I adapted the Little Hearts baby sweater with my own chart of little red hippo faces *. Why? This is for the baby of my teammate who named our work project RedHyppo (internal acryonym variant) so I thought it would be appropriate to have a red hippo theme baby item. (Partial red hippo is also in progress — still needs stuffing.)

Project finally “launched” last week, hence the frenzy of blog posts and FOs around here. But we are knee deep in the mop up so things here might slow again.


* Hippo face chart is available on my Ravelry project page for this sweater.


Don’t you just love those stripes???? The stripes were in the dyed into the fiber. All I did was split it in half lengthwise and spun the yarn as a 2 ply. You can see the yarn in progress in my previous post, Miracle Fabric. Unfortunately, I ran out of yarn about one color repeat short. I had to finish it off with some Cascade 220 Superwash. It’s slightly denser than my handspun but it worked. Now, I just need to add buttons.

This was such a quick and fun knit. Much more fun than the first time around. Why? Minimal ends to weave in. Unfortunately, I didn’t take notes the first time around either. I zipped along on the sweater before I realized that I forgot to increase for the cuff fullness. Riiiiip.

To ensure I don’t make this mistake again, I decided to write out line by line instructions for myself. After a bit, I wanted stitch counts. So, I stopped once again and built a spreadsheet that calculated my line by line and my ending stitch count by row. Yes, I’m a geek. Anyway, I think it took me longer to build the spreadsheet than it did for me to knit the darn thing. It helped that I took the train into the city to have a tea and chat session with Penny.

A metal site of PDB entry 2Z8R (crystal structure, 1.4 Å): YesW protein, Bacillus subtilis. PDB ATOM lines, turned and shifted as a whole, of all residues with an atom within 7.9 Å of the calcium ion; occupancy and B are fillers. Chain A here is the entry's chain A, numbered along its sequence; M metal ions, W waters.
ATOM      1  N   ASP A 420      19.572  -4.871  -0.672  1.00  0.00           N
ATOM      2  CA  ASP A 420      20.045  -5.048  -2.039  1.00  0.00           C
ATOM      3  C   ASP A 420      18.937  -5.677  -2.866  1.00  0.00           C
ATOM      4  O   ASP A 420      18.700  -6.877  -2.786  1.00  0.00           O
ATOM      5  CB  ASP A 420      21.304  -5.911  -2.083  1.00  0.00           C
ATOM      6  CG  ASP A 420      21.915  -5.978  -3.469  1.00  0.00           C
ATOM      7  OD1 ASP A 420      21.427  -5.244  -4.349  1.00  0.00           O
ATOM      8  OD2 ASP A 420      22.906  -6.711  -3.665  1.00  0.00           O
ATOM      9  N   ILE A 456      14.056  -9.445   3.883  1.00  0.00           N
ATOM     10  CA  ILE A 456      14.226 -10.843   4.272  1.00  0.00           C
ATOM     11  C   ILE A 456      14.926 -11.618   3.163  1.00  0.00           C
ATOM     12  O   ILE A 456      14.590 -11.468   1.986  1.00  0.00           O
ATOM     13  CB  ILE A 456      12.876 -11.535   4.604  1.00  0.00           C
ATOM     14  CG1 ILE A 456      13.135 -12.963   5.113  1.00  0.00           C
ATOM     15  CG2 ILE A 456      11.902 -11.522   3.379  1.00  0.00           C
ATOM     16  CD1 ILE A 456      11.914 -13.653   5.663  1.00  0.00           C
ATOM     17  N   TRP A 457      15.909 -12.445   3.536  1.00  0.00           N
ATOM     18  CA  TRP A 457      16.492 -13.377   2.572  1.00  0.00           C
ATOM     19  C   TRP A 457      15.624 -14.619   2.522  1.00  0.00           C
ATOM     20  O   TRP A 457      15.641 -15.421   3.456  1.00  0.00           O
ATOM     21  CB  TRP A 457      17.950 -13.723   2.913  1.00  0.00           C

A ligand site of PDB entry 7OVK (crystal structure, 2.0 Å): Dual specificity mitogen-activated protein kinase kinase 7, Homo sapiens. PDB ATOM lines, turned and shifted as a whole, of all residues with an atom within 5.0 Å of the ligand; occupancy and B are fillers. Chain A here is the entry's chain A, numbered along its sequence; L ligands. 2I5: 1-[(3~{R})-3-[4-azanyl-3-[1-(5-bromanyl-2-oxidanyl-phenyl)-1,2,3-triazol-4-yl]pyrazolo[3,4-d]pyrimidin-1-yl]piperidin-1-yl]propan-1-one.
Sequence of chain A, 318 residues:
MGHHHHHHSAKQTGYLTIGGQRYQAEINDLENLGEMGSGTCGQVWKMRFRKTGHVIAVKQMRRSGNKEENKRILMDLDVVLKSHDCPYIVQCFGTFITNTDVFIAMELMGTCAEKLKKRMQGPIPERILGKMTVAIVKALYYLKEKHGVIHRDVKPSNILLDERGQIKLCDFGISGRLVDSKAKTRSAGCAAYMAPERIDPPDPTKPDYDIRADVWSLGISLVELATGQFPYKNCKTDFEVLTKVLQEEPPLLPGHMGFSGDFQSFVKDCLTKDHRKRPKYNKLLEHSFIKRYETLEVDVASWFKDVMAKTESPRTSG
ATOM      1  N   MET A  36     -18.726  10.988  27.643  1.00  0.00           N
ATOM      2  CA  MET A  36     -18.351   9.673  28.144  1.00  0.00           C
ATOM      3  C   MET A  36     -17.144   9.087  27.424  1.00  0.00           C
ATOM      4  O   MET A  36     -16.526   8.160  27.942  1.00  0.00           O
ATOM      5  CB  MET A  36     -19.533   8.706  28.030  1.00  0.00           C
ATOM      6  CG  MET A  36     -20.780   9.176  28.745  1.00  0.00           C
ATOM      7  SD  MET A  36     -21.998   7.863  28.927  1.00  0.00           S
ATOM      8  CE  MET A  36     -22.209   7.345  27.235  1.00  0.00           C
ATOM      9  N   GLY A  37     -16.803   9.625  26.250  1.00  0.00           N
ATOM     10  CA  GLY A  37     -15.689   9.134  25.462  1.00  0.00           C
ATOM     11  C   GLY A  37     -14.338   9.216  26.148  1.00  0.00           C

• Yarn: Handspun and Cascade 220
  • Needles: US #4 (3.5 mm) 32″ or 40″ circulars; these were perfect length to work all the way around with enough room to leave the side stitches on the needle while working the center back panel

A few knitting notes on this BSJ (so I don’t lose my notes and have to start all over again next time!):

  • I used double decrease around a center knit stitch so the decreases match the increases.
  • I used a 2 stitch I-Cord all around.
  • I made 3 – 2 stitch buttonhole in the I-Cord edge. (3-2-8-2-8-2)
  • At the bottom corners, I added a single (unattached) I-Cord stitch before and after the centered/corner stitch to make it a clean turn.
  • At the neck corners, I added 2 (unattached) I-Cord stitch to ease the corner.
  • I grafted the end of the I-Cord to the 2 cast on stitches at the beginning.

WashDayI love wash days around here. It’s so colorful. Several of these skeins have been sitting around, waiting for their turn in the bath.